No, Bush isn’t at fault for the subprime crisis

I’m still waiting for Dean Baker’s

blog entry on why the risk of a credit crunch means that we should start importing

more white collar professionals now. But in the mean time, enjoy this, from

the New

York Times leader column:

More than 20 percent of global private debt securities is now tied to housing

in the United States. That works out to $7.5 trillion — far larger than

the market for United States Treasuries. So if America’s mortgage market

heads south, the losses could be widespread.

The odds of a global financial crisis are still low, according to Mr. Zandi

and Mr. Licari, but they are rising. There is not a lot now that can be done

about the risks in the mortgage market. But the growing possibility

of hard times ahead is another argument for rolling back many of the recent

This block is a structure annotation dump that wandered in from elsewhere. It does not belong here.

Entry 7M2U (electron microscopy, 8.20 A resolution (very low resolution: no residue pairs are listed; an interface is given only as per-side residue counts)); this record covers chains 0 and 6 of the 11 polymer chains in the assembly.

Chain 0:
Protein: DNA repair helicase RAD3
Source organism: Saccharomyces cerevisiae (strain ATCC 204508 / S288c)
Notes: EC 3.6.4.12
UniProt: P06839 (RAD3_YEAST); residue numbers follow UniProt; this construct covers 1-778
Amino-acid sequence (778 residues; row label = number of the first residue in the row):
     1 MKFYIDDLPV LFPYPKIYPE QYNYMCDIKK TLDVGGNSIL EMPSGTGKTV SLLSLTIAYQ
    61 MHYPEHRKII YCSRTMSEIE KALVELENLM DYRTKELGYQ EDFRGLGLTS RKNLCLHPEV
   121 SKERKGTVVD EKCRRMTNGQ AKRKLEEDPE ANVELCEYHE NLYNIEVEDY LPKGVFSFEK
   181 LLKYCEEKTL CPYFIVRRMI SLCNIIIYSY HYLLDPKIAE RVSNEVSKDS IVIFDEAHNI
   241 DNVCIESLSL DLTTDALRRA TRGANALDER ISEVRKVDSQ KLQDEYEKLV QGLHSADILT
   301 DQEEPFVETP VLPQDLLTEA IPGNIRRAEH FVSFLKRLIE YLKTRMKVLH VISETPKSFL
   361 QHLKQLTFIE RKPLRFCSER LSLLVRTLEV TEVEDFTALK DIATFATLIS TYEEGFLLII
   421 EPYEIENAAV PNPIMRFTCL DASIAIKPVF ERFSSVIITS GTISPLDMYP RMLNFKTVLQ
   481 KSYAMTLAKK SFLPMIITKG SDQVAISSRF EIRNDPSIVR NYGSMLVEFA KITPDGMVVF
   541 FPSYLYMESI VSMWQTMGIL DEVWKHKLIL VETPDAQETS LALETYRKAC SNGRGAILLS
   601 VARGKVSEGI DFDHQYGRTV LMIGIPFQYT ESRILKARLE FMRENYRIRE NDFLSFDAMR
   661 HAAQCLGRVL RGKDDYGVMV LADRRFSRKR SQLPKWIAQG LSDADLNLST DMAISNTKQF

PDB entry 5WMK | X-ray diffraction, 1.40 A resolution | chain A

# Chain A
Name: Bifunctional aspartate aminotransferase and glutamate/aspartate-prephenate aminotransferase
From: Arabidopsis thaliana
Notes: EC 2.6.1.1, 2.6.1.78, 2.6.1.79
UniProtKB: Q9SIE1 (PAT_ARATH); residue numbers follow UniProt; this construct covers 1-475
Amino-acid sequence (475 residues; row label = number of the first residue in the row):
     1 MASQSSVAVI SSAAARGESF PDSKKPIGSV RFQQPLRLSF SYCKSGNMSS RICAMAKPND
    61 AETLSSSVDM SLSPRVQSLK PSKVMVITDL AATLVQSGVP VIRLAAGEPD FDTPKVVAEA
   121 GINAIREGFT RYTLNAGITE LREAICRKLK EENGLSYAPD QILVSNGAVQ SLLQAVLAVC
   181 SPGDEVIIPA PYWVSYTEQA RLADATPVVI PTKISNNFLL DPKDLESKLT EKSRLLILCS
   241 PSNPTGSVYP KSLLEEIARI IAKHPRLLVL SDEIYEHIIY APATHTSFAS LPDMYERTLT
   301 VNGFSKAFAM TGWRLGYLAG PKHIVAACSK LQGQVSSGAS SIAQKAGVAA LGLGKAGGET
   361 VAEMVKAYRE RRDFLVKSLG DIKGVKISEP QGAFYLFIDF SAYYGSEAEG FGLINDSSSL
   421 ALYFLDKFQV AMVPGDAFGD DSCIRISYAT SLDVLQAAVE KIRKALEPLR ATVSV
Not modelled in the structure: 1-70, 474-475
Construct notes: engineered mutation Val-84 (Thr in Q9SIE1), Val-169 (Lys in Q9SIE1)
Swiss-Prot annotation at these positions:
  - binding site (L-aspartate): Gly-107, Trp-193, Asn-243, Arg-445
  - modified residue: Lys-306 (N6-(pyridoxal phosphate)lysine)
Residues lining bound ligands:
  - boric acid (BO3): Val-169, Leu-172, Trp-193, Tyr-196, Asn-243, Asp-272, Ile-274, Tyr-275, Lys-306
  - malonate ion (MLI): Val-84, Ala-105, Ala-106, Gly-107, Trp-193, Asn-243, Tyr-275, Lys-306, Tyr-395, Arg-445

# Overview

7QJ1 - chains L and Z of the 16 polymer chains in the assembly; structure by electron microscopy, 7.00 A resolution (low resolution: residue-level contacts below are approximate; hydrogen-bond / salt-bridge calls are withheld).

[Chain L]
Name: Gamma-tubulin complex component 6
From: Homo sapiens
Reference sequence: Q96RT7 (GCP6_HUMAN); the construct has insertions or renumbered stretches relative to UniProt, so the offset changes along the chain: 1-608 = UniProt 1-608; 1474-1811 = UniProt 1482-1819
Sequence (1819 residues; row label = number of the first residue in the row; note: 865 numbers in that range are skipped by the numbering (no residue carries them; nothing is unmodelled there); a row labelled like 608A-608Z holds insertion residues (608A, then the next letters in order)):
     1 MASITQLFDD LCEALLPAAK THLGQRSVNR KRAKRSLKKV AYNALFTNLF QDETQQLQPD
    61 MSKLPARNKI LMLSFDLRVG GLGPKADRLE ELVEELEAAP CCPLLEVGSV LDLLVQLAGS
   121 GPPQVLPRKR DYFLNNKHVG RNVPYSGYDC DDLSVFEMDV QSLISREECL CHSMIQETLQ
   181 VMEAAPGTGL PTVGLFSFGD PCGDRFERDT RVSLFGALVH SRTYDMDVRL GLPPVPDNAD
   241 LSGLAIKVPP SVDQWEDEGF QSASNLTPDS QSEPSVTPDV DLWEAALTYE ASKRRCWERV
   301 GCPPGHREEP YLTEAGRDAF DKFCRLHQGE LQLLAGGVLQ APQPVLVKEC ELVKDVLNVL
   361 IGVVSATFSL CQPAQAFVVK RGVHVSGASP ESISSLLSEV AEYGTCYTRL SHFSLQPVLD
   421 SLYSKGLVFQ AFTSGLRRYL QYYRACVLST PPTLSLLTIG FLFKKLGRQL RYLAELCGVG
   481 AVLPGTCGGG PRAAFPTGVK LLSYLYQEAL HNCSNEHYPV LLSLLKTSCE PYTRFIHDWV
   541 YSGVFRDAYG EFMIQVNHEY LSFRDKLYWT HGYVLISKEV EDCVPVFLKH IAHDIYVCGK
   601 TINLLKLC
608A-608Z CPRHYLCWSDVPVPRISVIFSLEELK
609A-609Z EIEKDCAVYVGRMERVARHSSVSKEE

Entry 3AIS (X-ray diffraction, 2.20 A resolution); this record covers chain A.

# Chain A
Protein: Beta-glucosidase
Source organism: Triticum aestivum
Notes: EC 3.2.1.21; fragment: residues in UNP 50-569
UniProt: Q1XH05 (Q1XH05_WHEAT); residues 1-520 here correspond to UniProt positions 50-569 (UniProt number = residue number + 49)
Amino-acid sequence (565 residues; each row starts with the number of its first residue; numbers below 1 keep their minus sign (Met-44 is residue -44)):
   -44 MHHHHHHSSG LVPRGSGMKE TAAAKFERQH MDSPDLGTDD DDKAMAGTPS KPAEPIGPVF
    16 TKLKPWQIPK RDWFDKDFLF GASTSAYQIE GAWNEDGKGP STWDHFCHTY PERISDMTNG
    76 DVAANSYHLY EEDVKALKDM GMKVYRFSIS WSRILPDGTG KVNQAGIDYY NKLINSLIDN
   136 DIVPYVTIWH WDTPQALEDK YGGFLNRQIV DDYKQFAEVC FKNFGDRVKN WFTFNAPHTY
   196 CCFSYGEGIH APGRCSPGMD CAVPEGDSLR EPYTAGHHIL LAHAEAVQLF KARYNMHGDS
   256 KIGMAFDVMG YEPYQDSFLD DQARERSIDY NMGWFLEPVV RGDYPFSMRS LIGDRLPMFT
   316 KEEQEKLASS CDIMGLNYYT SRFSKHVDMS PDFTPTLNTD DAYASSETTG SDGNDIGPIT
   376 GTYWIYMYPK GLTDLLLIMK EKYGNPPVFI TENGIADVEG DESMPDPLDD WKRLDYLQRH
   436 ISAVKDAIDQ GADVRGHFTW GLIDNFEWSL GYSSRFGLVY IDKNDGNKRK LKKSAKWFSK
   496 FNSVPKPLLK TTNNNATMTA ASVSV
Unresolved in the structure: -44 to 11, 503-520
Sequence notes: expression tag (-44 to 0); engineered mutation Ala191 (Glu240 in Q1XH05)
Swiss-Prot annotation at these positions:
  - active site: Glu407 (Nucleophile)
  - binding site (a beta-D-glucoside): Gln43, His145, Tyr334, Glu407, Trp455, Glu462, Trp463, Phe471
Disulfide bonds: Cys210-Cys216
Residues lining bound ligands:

excessive tax cuts, so the government will have more resources available

to respond if a crisis comes.

Of course, the Times doesn’t mention that an enormous chunk of that $7.5 trillion

is made up of agency bonds from Fannie & Freddie, which are simply not at

risk. Why be honest when you’re taking a running jump at an anti-Bush punchline?

Bush has not been a great president, but I don’t think you can blame lax lending

standards in the subprime mortgage market on him. Hell, thanks to his fiscal

policy, interest rates are probably higher than they would otherwise


This entry was posted in Econoblog. Bookmark the permalink.

1 Response to No, Bush isn’t at fault for the subprime crisis

  1. Dean Baker says:

    hmmmm, I’m not sure how I’m implicated with this NYT criticism of Bush’s tax cuts, but I have always been a non-partisan critic of bubble promoters. I was every bit as critical of the Clinton crew for failing to take the stock bubble seriously as I have been of Bush on the housing bubble. In both cases, i put most of the blame on the Fed.

    And, of course, it is ALWAYS a good time to import more white collar professionals.

Comments are closed.